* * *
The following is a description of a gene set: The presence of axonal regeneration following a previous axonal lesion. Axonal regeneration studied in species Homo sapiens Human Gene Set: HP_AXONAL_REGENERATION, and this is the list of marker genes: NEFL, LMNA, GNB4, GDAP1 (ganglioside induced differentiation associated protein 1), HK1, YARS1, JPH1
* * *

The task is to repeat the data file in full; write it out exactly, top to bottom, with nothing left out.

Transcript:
The following is a description of a gene set: The presence of axonal regeneration following a previous axonal lesion. Axonal regeneration studied in species Homo sapiens Human Gene Set: HP_AXONAL_REGENERATION, and this is the list of marker genes: NEFL, LMNA, GNB4, GDAP1 (ganglioside induced differentiation associated protein 1), HK1, YARS1, JPH1